By Iain Patience
[W]hen Veteran musician Tom Paley took to the stage at New York’s Carnegie Hall in February 2016, he was in reality completing an extraordinary musical circle, a journey that has taken him from his native New York to London via Scandinavia and Sweden, but which in a way was significantly symbolized by his return to that New York stage as a leading part of the Lead Belly Festival.
Also on the New York bill in February was Eric Burden, a guy with a firm footing in the music, likewise another elder statesman of the blues, Buddy Guy. Both musicians with a blues pedigree and impressive history to match.
But with Paley, you had the real deal. Now eighty-eight years old, Paley actually played with Lead Belly himself, and was the sole performer who had such a claim to fame, being the last remaining musician alive to have actually played with the legendary, towering twelve-string bluesman, Huddie Ledbetter. Few, if any, could stake a greater claim to take the stage given this remarkable fact.
Now based in London, where he has lived and played since the mid-60s, Paley remains undimmed in his passion for roots and acoustic music generally, popping up around the capital to play gigs and take-part in open mic-type sessions in many London folk clubs. I caught up with him at one of his favorite haunts, Sharp’s Folk Club, held each Tuesday evening in what is probably the UK’s foremost folk-music resource centre, Cecil Sharp House in London’s Regents Park area. Here, Paley was clearly a much admired and well-known figure with an acknowledged mastery of roots music.
Asked if he still enjoyed the life of a gigging musician, he confirmed: “I still enjoy it, getting out and about. I love music, so it’s always an interesting pleasure,” he says. “At these kind of clubs, you never know who might turn up, good or bad.”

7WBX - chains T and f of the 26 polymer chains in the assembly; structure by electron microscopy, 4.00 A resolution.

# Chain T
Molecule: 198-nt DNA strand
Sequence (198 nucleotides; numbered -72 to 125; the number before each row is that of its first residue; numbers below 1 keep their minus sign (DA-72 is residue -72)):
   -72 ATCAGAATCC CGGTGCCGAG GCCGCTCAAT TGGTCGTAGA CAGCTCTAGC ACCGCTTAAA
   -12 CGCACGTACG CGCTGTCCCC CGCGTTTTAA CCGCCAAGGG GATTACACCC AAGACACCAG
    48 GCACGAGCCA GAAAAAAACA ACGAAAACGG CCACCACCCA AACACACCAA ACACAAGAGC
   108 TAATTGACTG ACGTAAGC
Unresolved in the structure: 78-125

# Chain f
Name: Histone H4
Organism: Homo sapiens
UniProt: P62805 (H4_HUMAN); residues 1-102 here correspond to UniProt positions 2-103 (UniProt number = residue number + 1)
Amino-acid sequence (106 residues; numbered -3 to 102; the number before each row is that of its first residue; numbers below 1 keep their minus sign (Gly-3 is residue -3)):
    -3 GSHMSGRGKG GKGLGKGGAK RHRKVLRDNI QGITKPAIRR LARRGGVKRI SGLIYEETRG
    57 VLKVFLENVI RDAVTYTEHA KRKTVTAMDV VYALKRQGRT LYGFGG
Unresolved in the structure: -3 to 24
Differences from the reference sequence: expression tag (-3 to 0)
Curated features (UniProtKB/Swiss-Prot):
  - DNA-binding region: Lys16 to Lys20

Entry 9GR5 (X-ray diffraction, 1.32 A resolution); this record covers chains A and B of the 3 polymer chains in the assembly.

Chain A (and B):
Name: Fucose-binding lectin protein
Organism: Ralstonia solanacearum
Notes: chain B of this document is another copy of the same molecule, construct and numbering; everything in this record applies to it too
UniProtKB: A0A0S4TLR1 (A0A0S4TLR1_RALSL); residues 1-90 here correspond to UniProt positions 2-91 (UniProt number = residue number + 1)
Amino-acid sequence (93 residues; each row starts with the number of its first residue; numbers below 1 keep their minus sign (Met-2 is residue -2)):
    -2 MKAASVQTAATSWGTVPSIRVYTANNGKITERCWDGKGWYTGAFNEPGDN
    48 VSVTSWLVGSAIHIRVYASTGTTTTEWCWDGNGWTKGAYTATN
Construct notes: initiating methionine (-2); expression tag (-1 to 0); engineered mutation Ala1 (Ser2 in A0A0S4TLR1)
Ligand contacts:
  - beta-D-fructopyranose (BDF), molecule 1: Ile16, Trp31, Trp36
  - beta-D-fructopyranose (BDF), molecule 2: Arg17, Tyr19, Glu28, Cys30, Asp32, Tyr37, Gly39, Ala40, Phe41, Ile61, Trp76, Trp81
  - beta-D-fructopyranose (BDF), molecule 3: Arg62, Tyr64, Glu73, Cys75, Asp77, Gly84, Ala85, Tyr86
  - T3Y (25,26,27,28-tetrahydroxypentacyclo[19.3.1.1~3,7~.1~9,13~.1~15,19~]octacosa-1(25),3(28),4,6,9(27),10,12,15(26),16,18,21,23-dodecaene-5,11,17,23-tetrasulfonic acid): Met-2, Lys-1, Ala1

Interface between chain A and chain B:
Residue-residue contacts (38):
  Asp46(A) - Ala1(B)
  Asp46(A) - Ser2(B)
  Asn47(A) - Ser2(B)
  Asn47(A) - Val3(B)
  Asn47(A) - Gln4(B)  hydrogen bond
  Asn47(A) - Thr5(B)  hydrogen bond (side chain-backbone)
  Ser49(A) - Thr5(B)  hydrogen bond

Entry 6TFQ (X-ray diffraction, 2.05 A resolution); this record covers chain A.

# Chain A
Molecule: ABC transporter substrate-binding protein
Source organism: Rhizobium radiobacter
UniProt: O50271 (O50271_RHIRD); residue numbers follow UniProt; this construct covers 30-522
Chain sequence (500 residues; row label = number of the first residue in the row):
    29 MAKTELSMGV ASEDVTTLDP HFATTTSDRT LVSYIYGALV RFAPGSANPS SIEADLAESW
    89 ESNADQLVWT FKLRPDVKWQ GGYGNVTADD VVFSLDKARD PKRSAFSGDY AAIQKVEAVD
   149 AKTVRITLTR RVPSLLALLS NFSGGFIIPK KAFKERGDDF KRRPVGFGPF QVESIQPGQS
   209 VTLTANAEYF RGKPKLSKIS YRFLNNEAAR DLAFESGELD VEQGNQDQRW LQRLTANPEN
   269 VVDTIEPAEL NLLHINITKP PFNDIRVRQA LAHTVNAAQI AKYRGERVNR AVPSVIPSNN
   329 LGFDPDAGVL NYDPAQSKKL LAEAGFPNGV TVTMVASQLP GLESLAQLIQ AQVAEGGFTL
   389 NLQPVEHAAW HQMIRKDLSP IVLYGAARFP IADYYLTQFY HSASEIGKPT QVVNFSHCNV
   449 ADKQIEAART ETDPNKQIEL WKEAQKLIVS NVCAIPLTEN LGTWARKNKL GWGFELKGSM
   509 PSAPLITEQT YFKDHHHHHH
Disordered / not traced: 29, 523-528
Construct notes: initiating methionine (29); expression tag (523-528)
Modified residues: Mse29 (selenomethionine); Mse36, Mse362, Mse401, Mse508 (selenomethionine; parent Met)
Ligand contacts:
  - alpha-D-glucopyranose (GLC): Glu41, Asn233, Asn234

Now nearing ninety, Paley is happy to reminisce about his time in 1950s and early-60s New York where he rubbed shoulders with many genuinely legendary figures as both an equal and a tutor-mentor.
“I got to know Lead Belly because a buddy of mine looked him up in the local phone directory. So we went along to his place and he was friendly and happy to let us play alongside him. He clearly understood racial issues even back then, which was understandable, I suppose, given his background. And he always dressed real smart, creased trousers/pants, shirt and waistcoat. It made him a bit of an exception at that time,” Paley jokes.
But to have both met and played with Lead Belly is barely the beginning of Paley’s extraordinary musical journey. The same buddy who tracked down the great bluesman also traced another legendary roots music figure – Woody Guthrie.
“I got on real well with Woody. I’d go over to his place regularly on Mermaid Avenue – never forgotten the address – and we’d play together, laugh and talk. Eventually, Woody asked if I’d like to go out and play with him. I did, of course. Woody was great fun, a real easy-going sort of guy, though he could be a bit abrasive at times. And he could be unreliable, if he’d been drinking,” he recalls with a roll of the shoulders and a chuckle.
“Pete Seeger was also around,” he adds. “Pete had a sort of basement apartment in the Village, and I’d often end up there playing with him. Politics was often a topic, too. And many others would pass through Pete’s place when in town.”
Paley also remembers meeting up with North Carolina’s country-cross-picking master, Doc Watson: “I remember Doc coming up to play in New York. He was a real nice guy. And, boy, could he pick a guitar.”
He met Dylan just as his career was about to take-off: “I was introduced to Bob by the guy who was running the Folklore Centre in the Village, Izzy Young, or as I know him ‘Young Izzy’ – he’s a week younger than me and we went to school together. I remember he introduced Bob as being a guy who had either just cut, or was about to cut, his first album. I think I wished him good luck, but I never met him again,” he says. Dylan is, in fact, an admirer of Paley and mentions this in his autobiographical memoir, Chronicle.